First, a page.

By: Harvin Bhathal, Peak Associate
Edmonton Oilers defencemen Ethan Bear, an Ochapowace Nation hockey player in the NHL, was recently subjected to racism by Oilers fans. This news is not surprising given the NHL is a league with racism embedded in its history. Still, it doesn’t make it any better. The NHL must learn from its mistakes in the past and make more of an effort to address the situation.
This news came to light on May 26, 2021. Bear’s girlfriend made a public statement on her Instagram story about what Bear had been experiencing in the comment sections and DMs of his social media.
Among the thoughts she conveyed, she wrote, “To hide behind a screen is cowardly. But to use stereotypes against him as an Indigenous person is dehumanizing and awful!!”
The racist remarks came after the Oilers’ first-round loss to the Winnipeg Jets. Writing about the loss, editor of Native Hockey News Philip Paul-Martin added, “Just as the way Bear turned over the puck, so too did [Connor] McDavid. But nobody questions his ancestry. Or where he comes from. The core [of] his being. He just made a bad play.”
While Oilers fans and others in the hockey community were quick to show their support for Bear on social media, the responses by the Oilers and the NHL were not as meaningful. As hundred million- and billion-dollar businesses respectively, words are not enough — they must be accompanied with meaningful and monetary action.
The league and its teams ran into a similar problem at the height of the Black Lives Matter movement after the tragic murder of George Floyd. The NHL launched a grassroots program for young skaters of colour that would be run with the Hockey Diversity Alliance (HDA).
However, according to multiple HDA sources, the alliance was told of the partnership the day before the NHL released a public statement and was denied permission to review the statement’s wording. The HDA’s request for program details, such as how much funding the league was planning to contribute, was also rejected.
In November of 2020, the HDA announced that going forward, they would operate independently from the NHL, citing that “it is clear that the NHL is not prepared to make any measurable commitments to end systemic racism in hockey.” NHL commissioner Gary Bettman has a chance here not to make the same mistake.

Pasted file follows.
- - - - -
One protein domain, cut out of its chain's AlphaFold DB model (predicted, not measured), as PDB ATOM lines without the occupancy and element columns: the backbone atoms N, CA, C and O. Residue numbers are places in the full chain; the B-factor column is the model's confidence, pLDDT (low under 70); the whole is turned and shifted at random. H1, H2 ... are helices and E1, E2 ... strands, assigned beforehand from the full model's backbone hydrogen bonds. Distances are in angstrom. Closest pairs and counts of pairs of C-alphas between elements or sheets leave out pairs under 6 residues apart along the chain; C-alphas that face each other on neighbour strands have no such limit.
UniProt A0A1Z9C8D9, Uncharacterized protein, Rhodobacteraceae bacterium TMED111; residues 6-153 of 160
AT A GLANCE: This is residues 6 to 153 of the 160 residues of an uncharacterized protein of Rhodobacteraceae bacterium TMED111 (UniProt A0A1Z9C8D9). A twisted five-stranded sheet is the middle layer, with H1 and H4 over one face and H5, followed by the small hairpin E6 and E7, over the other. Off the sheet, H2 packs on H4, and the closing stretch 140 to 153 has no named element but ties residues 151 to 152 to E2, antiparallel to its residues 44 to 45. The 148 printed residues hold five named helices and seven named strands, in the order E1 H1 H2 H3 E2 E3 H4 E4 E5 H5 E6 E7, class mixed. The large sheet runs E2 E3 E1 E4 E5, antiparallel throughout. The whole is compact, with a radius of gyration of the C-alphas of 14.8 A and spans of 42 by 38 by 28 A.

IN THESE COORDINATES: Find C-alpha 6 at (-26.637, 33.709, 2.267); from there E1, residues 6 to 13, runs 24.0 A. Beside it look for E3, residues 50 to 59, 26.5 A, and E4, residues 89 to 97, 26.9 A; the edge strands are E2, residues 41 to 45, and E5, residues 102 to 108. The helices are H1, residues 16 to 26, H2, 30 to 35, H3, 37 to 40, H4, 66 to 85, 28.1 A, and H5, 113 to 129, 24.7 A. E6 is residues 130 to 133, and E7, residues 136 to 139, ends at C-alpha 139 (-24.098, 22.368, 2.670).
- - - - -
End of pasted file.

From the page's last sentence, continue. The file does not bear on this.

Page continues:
Hockey is an increasingly elitist sport to get involved with; between the costs of equipment and the different camps and academies to attend to get into the NHL pipeline, it is expensive. What this means for racialized children, who often come from lower-income backgrounds, is that they cannot afford to play.
Out of over 700 players in the NHL and AHL today, less than 5% are people of colour. The numbers are even worse for coaches of colour in the NHL’s 102-year existence.
If the NHL and the Oilers believe that Bear and “all people from Indigenous backgrounds deserve to feel empowered and respected on and off the ice,” then they must invest in Indigenous youth and youth of colour.
In the past, the league has funded organizations and instituted programs to assist racialized youth. Through the Edmonton Oilers Community Fund, the team has annually supported Right to Play’s Indigenous programs.
But the NHL’s failed partnership with the HDA does not instill hope that the league’s initiatives will have a meaningful impact. The NHL must be forthcoming with details regarding their plans and increase their investment in racialized youth.
Considering the lack of diversity in the league among its players, coaches, and staff, there is no such thing as too much of an investment. Since 2005, the NHL’s revenue has increased every year (apart from the pandemic seasons). It is clear that money is not the reason for their failure to act.
Both the league and the team should also make serious investments into Bear’s hockey school for Indigenous youth, Ochapowace Nation Sports Academy.
Indigenous youth and youth of colour deserve an equitable chance to play Canada’s national sport. The NHL, Oilers, and other Canadian teams should go above and beyond to support them and be the pillars in the community they claim to be.
Note: As Ethan Bear’s girlfriend is a non-public figure, we have left her name out of the story out of respect for her privacy.